How can a paternity test be done without the father knowing?

Traditional paternity tests require samples from both the child and the alleged father because the laboratory compares their DNA to check how much they match each other. Some people ask questions about whether it is possible to do a paternity test without the father knowing.

Yes, that’s possible. However, you cannot use that result for legal purposes. For legal purposes, you need consent from the father. There are several situations where a father might be unavailable or unwilling to participate in a DNA test:

Can you do a DNA Test without the Father?

There are situations in which the father might be unavailable or unwilling to participate in the DNA test. Father may be unavailable when he has passed away, he may be missing, and it is not known where he is, or he may be suffering from a serious disease such as a coma and can’t provide consent for the legal process. 

Sometimes, he may be unwilling to provide a DNA sample or consent because he may fear that he has to provide child support. There may be some relationship issues between mother and father.

In such a situation, we can’t obtain a DNA sample from the father. However, there are other alternatives which we can use to establish paternity.

How to do a DNA test without Someone Knowing

We can conduct a DNA test without the father’s involvement or knowledge by using the DNA of a sibling or opting for a discreet DNA test. However, if the father is present but not willing for a DNA test then we can get a court-ordered paternity test.

Sibling DNA test without Parents:

This test compares the DNA of the child and a sibling (full or half)to see if they share a biological parent. However, the result can’t help to establish paternity because it only shows the child and sibling share a parent, not the specific father. The children may have different fathers as well. And in such a situation, an exact father will still be in question.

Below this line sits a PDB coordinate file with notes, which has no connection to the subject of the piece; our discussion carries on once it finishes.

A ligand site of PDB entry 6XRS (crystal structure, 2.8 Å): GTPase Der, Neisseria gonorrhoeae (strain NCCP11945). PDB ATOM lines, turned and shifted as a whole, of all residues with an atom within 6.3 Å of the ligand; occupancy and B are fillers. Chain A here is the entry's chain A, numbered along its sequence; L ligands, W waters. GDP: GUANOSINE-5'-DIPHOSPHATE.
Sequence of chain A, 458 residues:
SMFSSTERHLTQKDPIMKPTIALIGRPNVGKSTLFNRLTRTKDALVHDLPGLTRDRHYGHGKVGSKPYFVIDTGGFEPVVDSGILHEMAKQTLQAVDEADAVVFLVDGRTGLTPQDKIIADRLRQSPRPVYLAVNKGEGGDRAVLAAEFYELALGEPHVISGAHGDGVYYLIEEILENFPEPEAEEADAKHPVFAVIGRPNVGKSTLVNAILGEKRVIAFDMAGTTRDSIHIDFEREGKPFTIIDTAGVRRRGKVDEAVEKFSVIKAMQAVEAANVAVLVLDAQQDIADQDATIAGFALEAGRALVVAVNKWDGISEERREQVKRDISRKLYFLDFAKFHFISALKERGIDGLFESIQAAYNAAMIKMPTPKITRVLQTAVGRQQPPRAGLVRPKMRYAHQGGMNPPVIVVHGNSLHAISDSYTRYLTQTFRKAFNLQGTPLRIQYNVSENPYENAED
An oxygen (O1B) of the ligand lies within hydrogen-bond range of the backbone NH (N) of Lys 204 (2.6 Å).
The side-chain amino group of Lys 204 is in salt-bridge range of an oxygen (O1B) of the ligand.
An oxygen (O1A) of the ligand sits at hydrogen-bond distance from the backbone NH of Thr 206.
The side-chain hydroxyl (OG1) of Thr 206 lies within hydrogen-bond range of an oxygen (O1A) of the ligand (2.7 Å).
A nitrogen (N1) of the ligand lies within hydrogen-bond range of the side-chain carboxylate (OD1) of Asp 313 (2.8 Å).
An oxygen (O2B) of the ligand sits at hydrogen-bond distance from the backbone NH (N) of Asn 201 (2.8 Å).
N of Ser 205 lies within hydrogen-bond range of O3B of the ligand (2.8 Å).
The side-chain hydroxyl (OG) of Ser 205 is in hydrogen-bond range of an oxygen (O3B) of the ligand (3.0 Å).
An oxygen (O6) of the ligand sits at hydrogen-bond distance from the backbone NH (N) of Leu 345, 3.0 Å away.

Discreet DNA test:

If the alleged father does not provide a sample, then you can use his hair, toothbrush, nails, and other objects, which you read about in our topic, Discreet DNA testing. But if there are multiple alleged fathers, then you will need the objects of all fathers that have DNA on them to get accurate results. It is important to keep in mind that discreet DNA testing is not a good choice ethically and legally.  

Father DNA is necessary to establish Paternity:

We inherit half our DNA from our mother and the other half from our father. This DNA acts like a unique genetic fingerprint for each individual. By comparing specific regions of the child’s DNA with the alleged father’s DNA, specialists can look for matching patterns. If they match 50%, then it is sure that they have a father-child relationship.

Let’s say a section of the child’s DNA has a specific sequence of A, C, T, and G (the building blocks of DNA). If the alleged father also has that same sequence in the same region, it strengthens the possibility that he is the biological father. The more matches they have across different regions, the higher the probability of paternity.

Therefore, having samples from both parties allows for this direct comparison and increases the test’s accuracy in determining biological fatherhood.


A paternity test needs DNA samples of both the child and the alleged father to establish paternity. However, the father may not be available or willing to give a sample for a DNA test. Then you can seek a court order for a paternity test or use a sibling and Discreet DNA test. However, sibling and Discreet DNA tests may not provide accurate results or are not legally accepted. 

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